ABARES Biosphere image

Weekly update - 15 April 2021

Weekly Australian Climate,
Water and Agricultural Update

Key issues

  • During the week ending 14 April 2021, Tropical Cyclone Seroja and Tropical Cyclone Odette generated moderate to heavy rainfall across the west of Western Australia, while onshore flow and cold fronts generated moderate rainfall across isolated parts of Queensland and Tasmania.
  • The substantial rainfall across cropping regions in Western Australia has likely provided an excellent start to the winter cropping season in Western Australia as sowing continues. The dry conditions in northern cropping regions of New South Wales and Queensland have been ideal for late summer crop harvesting, as well as field preparation and sowing of winter crops across southern Australia.
  • As at 28 March 2021 global production conditions were generally favourable. However, a lack of precipitation has affected the production potential of wheat, corn, rice and soy in some key grain exporters and importers.
  • March rainfall percentiles and current production conditions are similar to the global conditions seen during January, which were used to formulate ABARES forecasts of global grain supplies and world prices in its March 2021 edition of Agricultural commodities.
  • The global climate outlook indicates that average to above average rainfall is more likely between May and July 2021 for most of the world’s major grain- and oilseed-producing regions. However, below average rainfall is expected for large parts of Brazil, the European Union and the western United States.
  • Over the next eight days, troughs, cold fronts and onshore winds are likely to bring showers and storms to parts of northern and eastern Australia, while high pressure systems are expected to keep the majority of Australia dry.
  • In Australia’s cropping regions, rainfall totals of between 10 and 50 millimetres are expected across parts of north-eastern New South Wales. Rainfall totals of between 5 and 15 millimetres are expected in cropping regions across much of Queensland, and isolated parts of southern Victoria and southern South Australia. The low expected rainfall totals across most cropping regions in Queensland and across southern Australia will allow harvesting of late sown summer crops, as well as field preparation and sowing of winter crops to continue without delay.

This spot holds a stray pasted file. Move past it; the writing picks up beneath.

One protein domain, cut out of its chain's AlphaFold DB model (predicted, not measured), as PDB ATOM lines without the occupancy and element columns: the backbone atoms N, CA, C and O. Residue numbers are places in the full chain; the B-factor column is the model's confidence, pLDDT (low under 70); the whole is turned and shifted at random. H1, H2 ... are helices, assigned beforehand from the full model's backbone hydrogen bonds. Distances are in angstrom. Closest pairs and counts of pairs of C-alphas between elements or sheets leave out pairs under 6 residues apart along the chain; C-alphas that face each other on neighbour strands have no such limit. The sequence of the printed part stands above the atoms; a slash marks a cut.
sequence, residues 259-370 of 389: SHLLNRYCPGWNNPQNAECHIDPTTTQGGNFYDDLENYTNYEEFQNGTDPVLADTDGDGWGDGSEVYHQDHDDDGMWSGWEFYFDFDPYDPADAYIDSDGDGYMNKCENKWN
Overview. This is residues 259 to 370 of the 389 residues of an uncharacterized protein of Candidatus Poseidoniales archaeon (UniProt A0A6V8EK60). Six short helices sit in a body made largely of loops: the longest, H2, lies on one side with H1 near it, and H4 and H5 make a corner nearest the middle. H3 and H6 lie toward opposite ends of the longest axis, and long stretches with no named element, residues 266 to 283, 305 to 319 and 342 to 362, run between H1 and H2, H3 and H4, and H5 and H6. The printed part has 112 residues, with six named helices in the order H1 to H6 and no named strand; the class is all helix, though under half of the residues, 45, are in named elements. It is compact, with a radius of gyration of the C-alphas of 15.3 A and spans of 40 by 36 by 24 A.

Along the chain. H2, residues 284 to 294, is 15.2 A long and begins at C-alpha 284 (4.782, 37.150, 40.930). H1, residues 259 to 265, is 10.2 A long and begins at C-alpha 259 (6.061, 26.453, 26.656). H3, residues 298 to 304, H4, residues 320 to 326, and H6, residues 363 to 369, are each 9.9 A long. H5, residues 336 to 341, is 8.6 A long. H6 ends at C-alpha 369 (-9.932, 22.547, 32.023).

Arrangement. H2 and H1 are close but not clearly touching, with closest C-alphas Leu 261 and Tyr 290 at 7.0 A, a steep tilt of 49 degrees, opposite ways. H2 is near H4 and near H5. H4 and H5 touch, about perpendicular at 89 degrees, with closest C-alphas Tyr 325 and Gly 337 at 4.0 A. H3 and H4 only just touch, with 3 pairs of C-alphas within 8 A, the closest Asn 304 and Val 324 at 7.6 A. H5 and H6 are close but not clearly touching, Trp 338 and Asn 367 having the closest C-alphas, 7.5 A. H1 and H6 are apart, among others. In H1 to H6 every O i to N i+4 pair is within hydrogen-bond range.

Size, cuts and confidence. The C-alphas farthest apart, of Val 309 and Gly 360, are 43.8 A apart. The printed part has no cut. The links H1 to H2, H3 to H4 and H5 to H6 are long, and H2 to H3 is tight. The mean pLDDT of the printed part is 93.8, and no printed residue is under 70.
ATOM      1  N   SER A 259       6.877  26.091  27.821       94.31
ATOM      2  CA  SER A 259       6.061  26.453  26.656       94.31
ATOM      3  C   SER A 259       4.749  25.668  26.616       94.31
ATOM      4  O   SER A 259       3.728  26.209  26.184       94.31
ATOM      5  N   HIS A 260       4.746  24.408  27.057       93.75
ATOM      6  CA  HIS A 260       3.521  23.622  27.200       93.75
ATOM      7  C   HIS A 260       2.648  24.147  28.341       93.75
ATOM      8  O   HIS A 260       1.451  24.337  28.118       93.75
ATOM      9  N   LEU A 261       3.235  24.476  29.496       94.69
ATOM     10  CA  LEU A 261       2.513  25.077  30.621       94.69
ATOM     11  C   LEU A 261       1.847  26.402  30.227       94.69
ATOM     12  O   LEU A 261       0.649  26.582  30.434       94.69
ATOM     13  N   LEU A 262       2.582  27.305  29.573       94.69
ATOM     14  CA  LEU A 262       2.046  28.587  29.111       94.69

• Water storage in the Murray–Darling Basin (MDB) decreased by 59 gigalitres (GL) between 7 April 2021 and 14 April 2021. The current volume of water held in storage is 14,106 GL, which represents 56% of total capacity. This is 65% or 5,545 GL more than at the same time last year.
  • Allocation prices in the Victorian Murray below the Barmah Choke increased from $75 per ML on 8 April 2021 to $101 per ML on 15 April 2021. Prices are lower in the Murrumbidgee due to binding of the Murrumbidgee export limit.

Climate

[expand all]

Rainfall this week

During the week ending 14 April 2021, Tropical Cyclone Seroja and the short lived Tropical Cyclone Odette generated moderate to heavy rainfall across the west of Western Australia. Onshore flow and cold fronts generated moderate rainfall across isolated parts of Queensland and Tasmania.

Rainfall totals of between 10 and 50 millimetres were recorded across isolated parts of eastern New South Wales, northern and eastern Queensland, southern Victoria and the north of the Northern Territory, and large parts of the west of Western Australia and Tasmania. Rainfall in excess of 50 millimetres was recorded across parts of far northern Queensland, the west of Western Australia and western Tasmania.